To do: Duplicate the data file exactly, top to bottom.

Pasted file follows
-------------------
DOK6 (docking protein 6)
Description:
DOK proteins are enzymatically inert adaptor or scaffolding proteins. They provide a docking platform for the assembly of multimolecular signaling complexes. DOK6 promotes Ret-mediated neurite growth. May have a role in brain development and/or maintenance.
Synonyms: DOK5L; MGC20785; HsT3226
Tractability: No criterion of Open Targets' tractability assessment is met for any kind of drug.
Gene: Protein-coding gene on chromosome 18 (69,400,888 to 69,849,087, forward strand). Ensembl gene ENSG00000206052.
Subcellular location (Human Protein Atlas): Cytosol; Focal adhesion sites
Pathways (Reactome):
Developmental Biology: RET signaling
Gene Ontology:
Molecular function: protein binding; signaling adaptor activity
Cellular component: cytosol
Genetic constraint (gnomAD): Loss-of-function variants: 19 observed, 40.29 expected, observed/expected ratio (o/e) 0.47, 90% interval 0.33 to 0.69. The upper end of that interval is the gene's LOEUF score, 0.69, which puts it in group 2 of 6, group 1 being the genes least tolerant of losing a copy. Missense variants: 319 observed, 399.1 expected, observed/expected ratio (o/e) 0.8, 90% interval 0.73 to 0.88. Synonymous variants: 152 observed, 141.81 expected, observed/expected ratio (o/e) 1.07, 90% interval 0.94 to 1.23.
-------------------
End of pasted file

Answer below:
DOK6 (docking protein 6)
Description:
DOK proteins are enzymatically inert adaptor or scaffolding proteins. They provide a docking platform for the assembly of multimolecular signaling complexes. DOK6 promotes Ret-mediated neurite growth. May have a role in brain development and/or maintenance.
Synonyms: DOK5L; MGC20785; HsT3226
Tractability: No criterion of Open Targets' tractability assessment is met for any kind of drug.
Gene: Protein-coding gene on chromosome 18 (69,400,888 to 69,849,087, forward strand). Ensembl gene ENSG00000206052.
Subcellular location (Human Protein Atlas): Cytosol; Focal adhesion sites
Pathways (Reactome):
Developmental Biology: RET signaling
Gene Ontology:
Molecular function: protein binding; signaling adaptor activity
Cellular component: cytosol
Genetic constraint (gnomAD): Loss-of-function variants: 19 observed, 40.29 expected, observed/expected ratio (o/e) 0.47, 90% interval 0.33 to 0.69. The upper end of that interval is the gene's LOEUF score, 0.69, which puts it in group 2 of 6, group 1 being the genes least tolerant of losing a copy. Missense variants: 319 observed, 399.1 expected, observed/expected ratio (o/e) 0.8, 90% interval 0.73 to 0.88. Synonymous variants: 152 observed, 141.81 expected, observed/expected ratio (o/e) 1.07, 90% interval 0.94 to 1.23.